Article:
Dec. 6, 2022


3 min read

Ramakatane calls for review of money transfer laws

Ramakatane calls for review of money transfer laws

Managing Director of Interchange, Ponti Ramakatane

Story highlights

    State officials shun Basotho forex businesses
    Clients can now enjoy fast, secure, and convenient way to send and receive money

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A local foreign exchange and money transfer company, Interchange Lesotho has called on the government to increase the money an individual can transfer to suppliers abroad to at least M100 000 when importing goods and services.

Managing director, Ponti Ramakatane said an increase in the number of Basotho who were doing business using money transfer agencies was compelling for the government to review its money transfer policies to serve this market.

“This is considering that there is now transparency and automation in the financial markets and cross border management - inclusive of the customs services – making it easier to curb money laundering activities,” Ramakatane said on Thursday this week during the 10th year anniversary celebrations of Interchange Lesotho.

Interchange Lesotho works in partnership with Western Union and MoneyGram, the two biggest money transfer companies in the world.

They provide safe, fast, and reliable, real-time, electronic funds transfer services that enable people to send and receive funds instantly from over 200 countries and territories.

Ramakatane said Interchange Lesotho management considered regulation of great importance to align the activities of money transfer and foreign exchange and to impress upon the ideals of Fit and Proper.

But she said government officials were also not doing enough to support Basotho owned forex businesses like buying foreign currency such as dollars when they go overseas on duty.

“They would rather seek the services of a well-established foreign owned financial institution instead of us; yet we offer a similar service with competitive rates if not better,” Ramakatane said, adding that women had a challenge for recognition by communities, government and industry to give them business.

“This day should mark a beginning that women can make it and make us proud,” she said.

“We have shown that we are ready to meet any challenge. When you hear the testimonies of the various people we have helped throughout the world – from parents in Lesotho sending allowances to students studying abroad like China, the UK, and India - from professionals in the Diaspora sending money home to families, friends, and relatives – you will readily understand why Interchange Lesotho in partnership with Western Union and MoneyGram are recognised as a contributing force in improving livelihoods of Basotho through the money transfer market.”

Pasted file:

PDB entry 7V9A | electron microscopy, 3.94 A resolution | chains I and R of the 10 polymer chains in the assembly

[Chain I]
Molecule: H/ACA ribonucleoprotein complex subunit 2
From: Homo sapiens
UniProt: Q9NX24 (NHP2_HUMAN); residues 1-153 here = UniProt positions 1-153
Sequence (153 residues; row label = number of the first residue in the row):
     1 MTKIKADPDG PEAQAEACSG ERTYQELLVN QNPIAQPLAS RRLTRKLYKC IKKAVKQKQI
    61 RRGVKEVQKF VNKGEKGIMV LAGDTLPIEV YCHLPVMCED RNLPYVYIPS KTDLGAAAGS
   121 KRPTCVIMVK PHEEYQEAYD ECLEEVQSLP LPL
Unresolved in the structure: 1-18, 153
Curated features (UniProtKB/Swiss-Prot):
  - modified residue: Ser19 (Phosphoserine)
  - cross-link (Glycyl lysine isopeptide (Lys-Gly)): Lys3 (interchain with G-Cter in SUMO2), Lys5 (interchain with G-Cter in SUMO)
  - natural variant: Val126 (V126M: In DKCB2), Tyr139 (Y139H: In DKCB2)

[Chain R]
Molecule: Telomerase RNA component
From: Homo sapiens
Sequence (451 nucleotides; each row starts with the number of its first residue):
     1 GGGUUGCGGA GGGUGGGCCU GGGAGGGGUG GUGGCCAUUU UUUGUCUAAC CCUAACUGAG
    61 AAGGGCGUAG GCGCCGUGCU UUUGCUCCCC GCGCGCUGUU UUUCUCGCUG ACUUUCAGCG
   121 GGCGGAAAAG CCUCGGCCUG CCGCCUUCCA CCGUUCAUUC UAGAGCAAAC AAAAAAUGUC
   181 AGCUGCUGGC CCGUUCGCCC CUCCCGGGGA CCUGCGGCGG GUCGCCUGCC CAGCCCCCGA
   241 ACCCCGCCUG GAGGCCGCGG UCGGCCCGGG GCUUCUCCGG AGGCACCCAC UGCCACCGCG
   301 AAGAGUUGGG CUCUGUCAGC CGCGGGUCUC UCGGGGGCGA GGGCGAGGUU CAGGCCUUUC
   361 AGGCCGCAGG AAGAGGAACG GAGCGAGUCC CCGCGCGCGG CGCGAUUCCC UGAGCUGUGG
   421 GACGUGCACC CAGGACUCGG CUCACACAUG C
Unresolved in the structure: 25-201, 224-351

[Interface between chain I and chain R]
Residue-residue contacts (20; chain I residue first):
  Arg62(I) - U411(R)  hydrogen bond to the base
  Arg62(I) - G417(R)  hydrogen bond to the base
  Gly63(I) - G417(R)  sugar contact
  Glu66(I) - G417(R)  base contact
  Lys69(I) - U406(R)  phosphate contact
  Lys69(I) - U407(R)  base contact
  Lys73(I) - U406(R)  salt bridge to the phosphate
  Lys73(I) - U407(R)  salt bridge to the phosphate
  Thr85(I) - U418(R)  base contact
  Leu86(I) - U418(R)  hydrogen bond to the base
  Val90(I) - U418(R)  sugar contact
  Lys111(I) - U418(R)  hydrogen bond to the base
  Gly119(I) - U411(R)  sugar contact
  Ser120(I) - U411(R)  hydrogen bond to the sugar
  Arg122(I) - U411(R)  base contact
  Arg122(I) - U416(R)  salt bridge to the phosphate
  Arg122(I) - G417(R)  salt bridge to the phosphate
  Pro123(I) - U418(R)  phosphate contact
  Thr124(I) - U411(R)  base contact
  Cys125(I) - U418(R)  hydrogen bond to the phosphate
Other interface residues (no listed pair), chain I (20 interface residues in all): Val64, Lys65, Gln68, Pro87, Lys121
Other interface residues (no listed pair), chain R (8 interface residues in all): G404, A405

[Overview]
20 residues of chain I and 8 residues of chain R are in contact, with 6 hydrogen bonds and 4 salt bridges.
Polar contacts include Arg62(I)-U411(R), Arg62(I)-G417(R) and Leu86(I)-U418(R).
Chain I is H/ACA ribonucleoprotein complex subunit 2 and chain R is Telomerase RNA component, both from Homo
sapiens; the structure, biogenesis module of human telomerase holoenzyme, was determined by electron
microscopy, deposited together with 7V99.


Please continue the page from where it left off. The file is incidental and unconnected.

She said Interchange Lesotho clients could now enjoy a fast, secure, and convenient way to send and receive money where beneficiaries pay no charges when receiving their money; beneficiaries need not be account holders of any bank or financial institution to enjoy the service, and funds are paid to beneficiaries in local currency.

In relating the company’s history, Ramakatane said what started out as an idea between two friends who were also colleagues those years, emerged as a mammoth task that they had to enlist the help of their European investors Interchange.

“We saw an opportunity for a foreign exchange bureau as only the banks had this service amongst an array of their offerings,” she said. “We saw a niche market and our European backers were there to help us.”

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Ramakatane said her exposure to the South African foreign exchange bureau market as an employee had then further intensified her desire to come back to Lesotho and open a foreign exchange business.

“Of course there were challenges and we were met with rejection one after the other,” Ramakatane said.

In 2001, they made an application with the central bank for a Bureau de Change but the regulations were non-existent.

A few years later, they reapplied for licensing and the central bank eventually guided them through the processes until they opened their doors in 2012 with the help of the then-governor of the Central Bank of Lesotho (CBL), Dr Retšelisitsoe Matlanyane and her team.

Ramakatane said it was a humbling experience when the Europeans offered them startup capital without questioning the integrity of a new company.

“They entrusted us with a huge investment out of a basic business pitch for funding,” she said. “What was considered a dream has now become a reality. Interchange Lesotho is a tribute to foresight, planning, and cooperation.”

She dedicated the anniversary to women, especially those who “toil to bring their dreams to realisation.”

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